Art (People from the community come in to donate their time to offer art, music and writing workshops. These workshops offer self-worth as well as a positive relationship between the youth and the adult.) Reproductive Health Education (Offered to youth ages 12- 17, the program titled “Healthy Options” offers health services, Medical education curriculum, and transition services. Classes are held at the JJC and led by Fresno Barrios Unidos. The goal is to provide the youth with, “education and opportunity to participate in wise family planning and to develop healthy and productive.” ) (http://www.focusforward.org/initiatives/teen-pregnancy) Bright Futures ( The program is funded by First 5 Fresno County, their goal is to strengthen families and youth at the Juvenile Justice Campus who are either pregnant or have children ages 0-5. The incarcerated youth participants in a visiting session with the child, in a room furnished with toys and videos. The 35 minute sessions are recorded by facilitator. They also proved a program called “Incredible years” for teens who have children, but for one reason or another, they can’t make it to the JJC site. The program entails 6 sessions taught by an instructor on a one on one basis. The Bright Futures program also offers case management, which includes job training, educational assistance as well as child care. ) (http://www.focusforward.org/initiatives/bright-futures) Mentoring and Case Management ( Youths are offered the opportunity to have a mentor, who is there to listen as well as engage the youth. The mentor also participates in case management with the youth by offering resources that can be utilized within the faculty as well as resources available to the youth once they are released. Mentors are usually individuals from the community that volunteer their time, as well as interns.) Foster Care Programs ( Best dressed kids: Offer clothes to foster youth in order for them to have proper clothing for school, as well as improve their self-image. Scholarships and Fundraisers are also provided in order to promote higher education for foster youth.)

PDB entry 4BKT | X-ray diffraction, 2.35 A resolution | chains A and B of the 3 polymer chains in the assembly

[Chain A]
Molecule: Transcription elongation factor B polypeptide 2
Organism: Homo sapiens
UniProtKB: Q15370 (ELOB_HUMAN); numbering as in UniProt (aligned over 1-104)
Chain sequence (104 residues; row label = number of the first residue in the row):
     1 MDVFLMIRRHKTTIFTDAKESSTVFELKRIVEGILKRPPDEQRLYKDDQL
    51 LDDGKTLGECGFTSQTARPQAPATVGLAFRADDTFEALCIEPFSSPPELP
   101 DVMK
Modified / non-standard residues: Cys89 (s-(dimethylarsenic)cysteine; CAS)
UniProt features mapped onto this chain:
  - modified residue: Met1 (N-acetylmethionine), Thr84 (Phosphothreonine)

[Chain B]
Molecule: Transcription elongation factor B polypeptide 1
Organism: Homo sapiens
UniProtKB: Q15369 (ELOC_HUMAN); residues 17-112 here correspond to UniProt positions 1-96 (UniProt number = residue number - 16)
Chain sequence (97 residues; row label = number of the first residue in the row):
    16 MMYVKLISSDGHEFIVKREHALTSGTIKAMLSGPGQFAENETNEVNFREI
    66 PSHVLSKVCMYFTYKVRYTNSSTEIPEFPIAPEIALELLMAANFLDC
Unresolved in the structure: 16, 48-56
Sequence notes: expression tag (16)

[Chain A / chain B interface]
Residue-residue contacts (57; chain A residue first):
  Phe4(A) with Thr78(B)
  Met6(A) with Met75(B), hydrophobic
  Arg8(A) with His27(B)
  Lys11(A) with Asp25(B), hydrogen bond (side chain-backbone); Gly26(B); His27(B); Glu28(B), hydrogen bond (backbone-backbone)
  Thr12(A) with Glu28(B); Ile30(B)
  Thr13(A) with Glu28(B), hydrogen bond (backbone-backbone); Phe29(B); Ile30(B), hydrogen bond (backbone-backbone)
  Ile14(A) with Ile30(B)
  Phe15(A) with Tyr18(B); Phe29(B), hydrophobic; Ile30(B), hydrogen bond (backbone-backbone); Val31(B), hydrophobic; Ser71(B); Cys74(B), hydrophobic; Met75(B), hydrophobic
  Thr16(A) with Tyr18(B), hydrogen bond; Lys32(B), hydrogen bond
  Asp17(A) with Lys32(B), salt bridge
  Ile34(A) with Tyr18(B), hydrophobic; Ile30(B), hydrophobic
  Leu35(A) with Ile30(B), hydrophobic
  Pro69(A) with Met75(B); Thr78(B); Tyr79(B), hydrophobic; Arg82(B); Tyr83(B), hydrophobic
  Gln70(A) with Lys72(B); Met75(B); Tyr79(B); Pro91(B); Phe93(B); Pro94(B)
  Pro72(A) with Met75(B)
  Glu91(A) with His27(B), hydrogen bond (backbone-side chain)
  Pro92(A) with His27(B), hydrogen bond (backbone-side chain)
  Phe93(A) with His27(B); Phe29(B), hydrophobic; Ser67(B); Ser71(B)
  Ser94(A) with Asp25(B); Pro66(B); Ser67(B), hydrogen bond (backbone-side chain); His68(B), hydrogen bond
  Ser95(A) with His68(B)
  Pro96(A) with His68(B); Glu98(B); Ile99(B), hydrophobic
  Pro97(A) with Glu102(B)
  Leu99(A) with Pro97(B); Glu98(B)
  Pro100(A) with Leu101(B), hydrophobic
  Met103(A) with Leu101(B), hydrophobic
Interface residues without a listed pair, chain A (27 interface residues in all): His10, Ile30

Focus Forward provided training which covered setting professional boundaries, as well as covering what our role would be within the agency. Focus Forward expects mentors to model appropriate behavior, as well as provide resources to the youth. The first two weeks at Focus Forward, none of the interns were allowed to see any of the youth within the pods; Focus Forward and the Juvenile Justice campus made it a priority that all volunteers attend safety training, and for interns, mentor training as well, before we were allowed to begin mentoring. A background check is also performed for all volunteers and interns. This process helps focus forward eliminate any potential risks that might come along with someone having serious crimes on their record and working with the youth. Mentor training was very helpful, because it helped identify our purpose, as well as setting expectations, before having contact with the youth.
Social Justice: Focus Forward provides youth with outside resources once they are released, in order for them to make changes within their current status; so they may have equal opportunities in life. An example would be: Best Dressed Kids for foster youth. Social Work Values: Focus Forward embraces all of the core social work values: * service: Providing programs: Bright Futures and Mentoring * social justice: Resources for a equal playing field * dignity and worth of the person: Treating the client with respect and not judging them due to their crimes * importance of human relationships: Building rapport with the client, and seeing them at least once a week * integrity: Setting proper boundaries with the client * competence: Understanding our role as a mentor and knowing the resources we can provide Human Rights: Focus forward upholds the youth’s human rights through allowing self-determination , protecting their rights as child, as well as providing resources for education.